Actually it's a combination of the cat and Heisenberg's uncertainty principle. We won't know how the film was exposed, what development the photographer envisioned, how it was stored...... the act of developing the images could make them into something they were never intended to be.
That sounds as ridiculous as people spending huge amounts on vintage wine which will never be tasted (and is probably undrinkable anyway).
the same thing was done with tulip bulbs hundreds of years ago.
people spent giant sums of $$ on bulbs ... some planted them
and were happy, others just put them in a case and stared at them and were very happy ..
still others planted their bulbs and nothing grew ...
there is a lot of potential energy stored in tulip bulbs, wine and exposed film ...
silver magnets, trickle tanks sold
artwork often times sold for charity
PM me for details
A very good point and this is a different twist to its use. I suppose I was thinking in my OP as using undeveloped but exposed film as in the same way a musician may use silence within their music, or perhaps a film maker may run a sequence of black within the story of a film. I think to use this concept effectively in exhibition, it would perhaps need to be placed at the end of a series of displayed (printed images) on a very specific theme with the undeveloped roles/cassettes identified as a continuation of this theme. In that way it would leave the viewer of the displayed prints asking questions about the content of these in relation to any artistic development shown in the final image on display, as I believe someone mentioned an unfinished symphony.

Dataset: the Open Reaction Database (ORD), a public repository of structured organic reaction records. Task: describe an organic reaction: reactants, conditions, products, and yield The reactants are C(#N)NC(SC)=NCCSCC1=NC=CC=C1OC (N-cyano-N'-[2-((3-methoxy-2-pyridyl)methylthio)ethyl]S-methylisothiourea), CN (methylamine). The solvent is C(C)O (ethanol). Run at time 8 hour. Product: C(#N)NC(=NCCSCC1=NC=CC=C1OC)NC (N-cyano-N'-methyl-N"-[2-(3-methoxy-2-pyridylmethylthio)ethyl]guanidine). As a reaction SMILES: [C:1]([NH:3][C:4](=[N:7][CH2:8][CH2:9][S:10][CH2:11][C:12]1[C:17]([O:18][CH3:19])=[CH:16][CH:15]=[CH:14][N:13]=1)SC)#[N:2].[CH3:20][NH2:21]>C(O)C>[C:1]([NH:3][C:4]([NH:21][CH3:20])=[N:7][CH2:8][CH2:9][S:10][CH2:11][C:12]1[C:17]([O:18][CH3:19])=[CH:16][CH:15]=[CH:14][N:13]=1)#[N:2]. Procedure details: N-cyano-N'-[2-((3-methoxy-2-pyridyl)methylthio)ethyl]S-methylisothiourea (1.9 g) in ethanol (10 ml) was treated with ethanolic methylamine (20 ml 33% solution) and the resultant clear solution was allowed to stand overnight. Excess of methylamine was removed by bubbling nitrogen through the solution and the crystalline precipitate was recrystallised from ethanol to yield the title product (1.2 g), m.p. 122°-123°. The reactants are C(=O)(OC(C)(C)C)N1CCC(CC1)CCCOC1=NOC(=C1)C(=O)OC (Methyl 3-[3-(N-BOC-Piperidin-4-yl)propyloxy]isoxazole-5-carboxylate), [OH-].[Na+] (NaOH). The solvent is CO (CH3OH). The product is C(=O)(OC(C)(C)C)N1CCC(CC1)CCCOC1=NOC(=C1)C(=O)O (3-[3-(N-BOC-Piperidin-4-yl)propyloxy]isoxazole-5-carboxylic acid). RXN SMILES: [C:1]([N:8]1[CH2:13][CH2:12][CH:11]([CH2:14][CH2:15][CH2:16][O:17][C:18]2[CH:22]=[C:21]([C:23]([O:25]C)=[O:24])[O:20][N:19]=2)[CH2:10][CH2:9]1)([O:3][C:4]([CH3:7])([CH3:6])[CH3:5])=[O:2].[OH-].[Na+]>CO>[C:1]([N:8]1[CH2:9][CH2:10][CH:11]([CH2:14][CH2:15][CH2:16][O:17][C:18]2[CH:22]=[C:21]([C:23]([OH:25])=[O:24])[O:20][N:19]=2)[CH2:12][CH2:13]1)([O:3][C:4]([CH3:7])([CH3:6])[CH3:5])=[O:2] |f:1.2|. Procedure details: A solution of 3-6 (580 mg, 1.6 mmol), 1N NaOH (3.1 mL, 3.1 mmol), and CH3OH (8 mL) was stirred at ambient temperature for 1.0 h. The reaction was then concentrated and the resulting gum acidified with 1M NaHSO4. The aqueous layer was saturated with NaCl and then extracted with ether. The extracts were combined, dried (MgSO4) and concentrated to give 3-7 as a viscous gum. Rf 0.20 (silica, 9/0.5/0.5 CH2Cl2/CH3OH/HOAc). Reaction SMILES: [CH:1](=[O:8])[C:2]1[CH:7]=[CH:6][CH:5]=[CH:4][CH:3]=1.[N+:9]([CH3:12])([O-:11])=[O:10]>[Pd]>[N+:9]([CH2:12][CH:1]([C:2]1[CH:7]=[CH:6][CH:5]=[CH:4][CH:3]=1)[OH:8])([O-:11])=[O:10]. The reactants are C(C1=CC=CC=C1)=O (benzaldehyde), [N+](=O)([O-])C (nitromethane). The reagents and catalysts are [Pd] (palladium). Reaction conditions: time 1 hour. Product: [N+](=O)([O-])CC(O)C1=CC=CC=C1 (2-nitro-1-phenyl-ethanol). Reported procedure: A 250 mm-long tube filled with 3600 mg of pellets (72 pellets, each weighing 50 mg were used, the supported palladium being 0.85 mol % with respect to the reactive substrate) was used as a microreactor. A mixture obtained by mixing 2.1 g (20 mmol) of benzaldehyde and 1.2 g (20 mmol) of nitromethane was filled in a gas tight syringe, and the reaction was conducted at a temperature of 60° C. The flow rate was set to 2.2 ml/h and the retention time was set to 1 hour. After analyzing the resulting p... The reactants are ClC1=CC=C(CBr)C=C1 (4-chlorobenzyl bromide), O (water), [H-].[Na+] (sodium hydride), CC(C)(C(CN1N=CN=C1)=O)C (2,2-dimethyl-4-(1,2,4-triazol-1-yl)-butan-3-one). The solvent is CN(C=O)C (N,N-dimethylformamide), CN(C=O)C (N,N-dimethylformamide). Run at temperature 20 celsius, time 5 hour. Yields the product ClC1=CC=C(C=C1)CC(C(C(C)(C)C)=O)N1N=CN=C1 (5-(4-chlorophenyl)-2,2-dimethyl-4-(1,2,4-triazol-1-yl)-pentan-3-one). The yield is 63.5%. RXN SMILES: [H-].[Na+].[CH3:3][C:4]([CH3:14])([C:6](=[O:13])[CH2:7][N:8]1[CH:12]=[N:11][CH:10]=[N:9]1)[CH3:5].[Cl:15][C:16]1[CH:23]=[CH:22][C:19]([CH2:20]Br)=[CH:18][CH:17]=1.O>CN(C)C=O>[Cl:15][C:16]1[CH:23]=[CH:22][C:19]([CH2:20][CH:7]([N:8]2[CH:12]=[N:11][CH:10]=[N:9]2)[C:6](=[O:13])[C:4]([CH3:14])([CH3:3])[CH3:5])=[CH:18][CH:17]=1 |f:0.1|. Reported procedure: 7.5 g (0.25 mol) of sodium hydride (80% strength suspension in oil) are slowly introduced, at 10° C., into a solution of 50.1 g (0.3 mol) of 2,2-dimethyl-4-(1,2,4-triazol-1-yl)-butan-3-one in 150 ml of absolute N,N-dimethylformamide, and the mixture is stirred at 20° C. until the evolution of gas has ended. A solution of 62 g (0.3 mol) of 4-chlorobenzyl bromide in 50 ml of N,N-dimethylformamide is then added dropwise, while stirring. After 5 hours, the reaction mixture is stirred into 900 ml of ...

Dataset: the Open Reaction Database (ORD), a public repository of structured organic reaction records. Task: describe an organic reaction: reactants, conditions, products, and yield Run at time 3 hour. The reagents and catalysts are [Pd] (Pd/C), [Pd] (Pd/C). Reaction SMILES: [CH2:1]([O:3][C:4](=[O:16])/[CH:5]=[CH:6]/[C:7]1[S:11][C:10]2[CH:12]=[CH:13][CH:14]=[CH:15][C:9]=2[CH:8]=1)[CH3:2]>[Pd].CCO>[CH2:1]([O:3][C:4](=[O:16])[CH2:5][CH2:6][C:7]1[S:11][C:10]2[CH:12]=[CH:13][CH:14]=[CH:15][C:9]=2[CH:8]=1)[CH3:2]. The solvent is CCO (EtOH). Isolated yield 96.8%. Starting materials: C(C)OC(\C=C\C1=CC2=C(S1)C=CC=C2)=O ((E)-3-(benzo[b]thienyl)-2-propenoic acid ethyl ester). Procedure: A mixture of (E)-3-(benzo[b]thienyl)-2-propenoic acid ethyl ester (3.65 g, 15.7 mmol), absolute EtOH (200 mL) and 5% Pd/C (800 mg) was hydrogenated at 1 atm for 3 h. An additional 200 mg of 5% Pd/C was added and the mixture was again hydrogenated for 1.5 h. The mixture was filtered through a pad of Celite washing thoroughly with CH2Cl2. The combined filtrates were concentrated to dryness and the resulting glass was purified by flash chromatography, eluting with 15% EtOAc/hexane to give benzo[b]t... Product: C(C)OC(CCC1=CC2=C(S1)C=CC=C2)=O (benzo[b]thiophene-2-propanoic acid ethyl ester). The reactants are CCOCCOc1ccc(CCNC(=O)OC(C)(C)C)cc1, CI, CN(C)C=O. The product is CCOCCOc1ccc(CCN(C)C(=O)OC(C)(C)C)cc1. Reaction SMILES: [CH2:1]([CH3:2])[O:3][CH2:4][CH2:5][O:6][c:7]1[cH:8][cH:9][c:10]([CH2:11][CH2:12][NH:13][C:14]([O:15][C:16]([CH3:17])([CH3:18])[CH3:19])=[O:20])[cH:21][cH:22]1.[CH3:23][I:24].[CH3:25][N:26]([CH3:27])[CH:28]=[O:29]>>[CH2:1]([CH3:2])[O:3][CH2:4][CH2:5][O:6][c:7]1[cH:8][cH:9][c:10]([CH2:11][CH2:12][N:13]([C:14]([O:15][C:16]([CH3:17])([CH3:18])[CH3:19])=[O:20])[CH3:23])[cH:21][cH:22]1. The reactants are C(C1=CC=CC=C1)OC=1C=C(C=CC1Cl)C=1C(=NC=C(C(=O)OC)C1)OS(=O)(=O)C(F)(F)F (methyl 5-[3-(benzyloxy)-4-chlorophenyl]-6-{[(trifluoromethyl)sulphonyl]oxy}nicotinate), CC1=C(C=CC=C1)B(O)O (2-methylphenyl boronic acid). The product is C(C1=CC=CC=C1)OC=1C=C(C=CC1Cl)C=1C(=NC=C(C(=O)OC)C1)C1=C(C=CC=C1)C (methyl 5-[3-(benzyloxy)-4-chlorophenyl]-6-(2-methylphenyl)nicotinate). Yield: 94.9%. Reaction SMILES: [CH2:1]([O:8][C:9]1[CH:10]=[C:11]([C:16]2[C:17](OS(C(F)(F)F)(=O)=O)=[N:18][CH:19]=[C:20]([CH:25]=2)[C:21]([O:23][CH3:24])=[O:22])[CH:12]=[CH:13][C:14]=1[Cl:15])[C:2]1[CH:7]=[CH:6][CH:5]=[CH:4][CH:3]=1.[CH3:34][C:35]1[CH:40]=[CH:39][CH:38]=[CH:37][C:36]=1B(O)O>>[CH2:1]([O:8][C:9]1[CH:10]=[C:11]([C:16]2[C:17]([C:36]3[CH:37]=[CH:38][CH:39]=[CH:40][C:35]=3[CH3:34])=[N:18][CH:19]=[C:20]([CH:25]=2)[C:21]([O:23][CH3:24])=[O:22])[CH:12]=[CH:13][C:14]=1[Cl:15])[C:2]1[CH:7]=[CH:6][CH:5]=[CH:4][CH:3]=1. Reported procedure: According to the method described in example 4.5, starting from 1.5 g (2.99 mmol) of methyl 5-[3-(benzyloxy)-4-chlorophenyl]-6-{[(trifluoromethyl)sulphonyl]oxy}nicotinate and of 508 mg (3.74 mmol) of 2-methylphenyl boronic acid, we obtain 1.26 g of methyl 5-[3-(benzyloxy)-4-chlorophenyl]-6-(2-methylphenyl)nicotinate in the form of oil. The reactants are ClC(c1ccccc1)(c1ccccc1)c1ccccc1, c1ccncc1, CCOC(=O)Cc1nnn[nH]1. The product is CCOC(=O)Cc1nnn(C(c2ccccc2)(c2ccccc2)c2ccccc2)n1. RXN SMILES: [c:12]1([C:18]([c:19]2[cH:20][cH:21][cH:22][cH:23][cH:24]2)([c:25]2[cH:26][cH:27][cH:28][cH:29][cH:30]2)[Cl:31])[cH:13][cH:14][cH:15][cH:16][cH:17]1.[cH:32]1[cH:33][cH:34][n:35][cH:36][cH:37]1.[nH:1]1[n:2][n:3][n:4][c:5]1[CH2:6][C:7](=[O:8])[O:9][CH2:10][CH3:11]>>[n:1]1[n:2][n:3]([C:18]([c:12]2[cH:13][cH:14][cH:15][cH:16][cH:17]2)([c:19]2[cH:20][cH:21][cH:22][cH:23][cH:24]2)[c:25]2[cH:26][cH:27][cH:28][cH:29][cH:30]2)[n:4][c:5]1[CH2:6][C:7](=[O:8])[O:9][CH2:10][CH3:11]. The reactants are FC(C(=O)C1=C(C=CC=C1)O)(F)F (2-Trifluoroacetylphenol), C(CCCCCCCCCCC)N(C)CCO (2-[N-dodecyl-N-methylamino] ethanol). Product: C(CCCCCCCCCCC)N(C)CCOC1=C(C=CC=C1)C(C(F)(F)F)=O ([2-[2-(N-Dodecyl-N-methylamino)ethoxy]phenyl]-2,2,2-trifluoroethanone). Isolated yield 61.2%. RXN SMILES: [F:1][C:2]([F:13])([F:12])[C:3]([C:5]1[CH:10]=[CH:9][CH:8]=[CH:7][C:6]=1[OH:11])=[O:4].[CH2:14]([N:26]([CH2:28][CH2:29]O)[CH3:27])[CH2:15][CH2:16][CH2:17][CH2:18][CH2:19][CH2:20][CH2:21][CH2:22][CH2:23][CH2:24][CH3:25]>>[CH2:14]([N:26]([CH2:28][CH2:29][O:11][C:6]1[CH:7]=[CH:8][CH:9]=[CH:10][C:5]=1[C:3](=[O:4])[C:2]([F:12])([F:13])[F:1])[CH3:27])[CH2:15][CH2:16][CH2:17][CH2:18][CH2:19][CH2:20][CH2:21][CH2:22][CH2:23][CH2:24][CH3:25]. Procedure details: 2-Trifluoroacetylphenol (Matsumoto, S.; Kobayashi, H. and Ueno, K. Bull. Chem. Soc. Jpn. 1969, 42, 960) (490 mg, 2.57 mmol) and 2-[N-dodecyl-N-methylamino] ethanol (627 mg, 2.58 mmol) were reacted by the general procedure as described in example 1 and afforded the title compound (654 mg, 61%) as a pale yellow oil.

With regard to my last post, I also think this would have more relevance done with slide film with the images viewed by transmitted light in display. This then negates any printing techniques and has more relevance to an unprossed roll of slide film.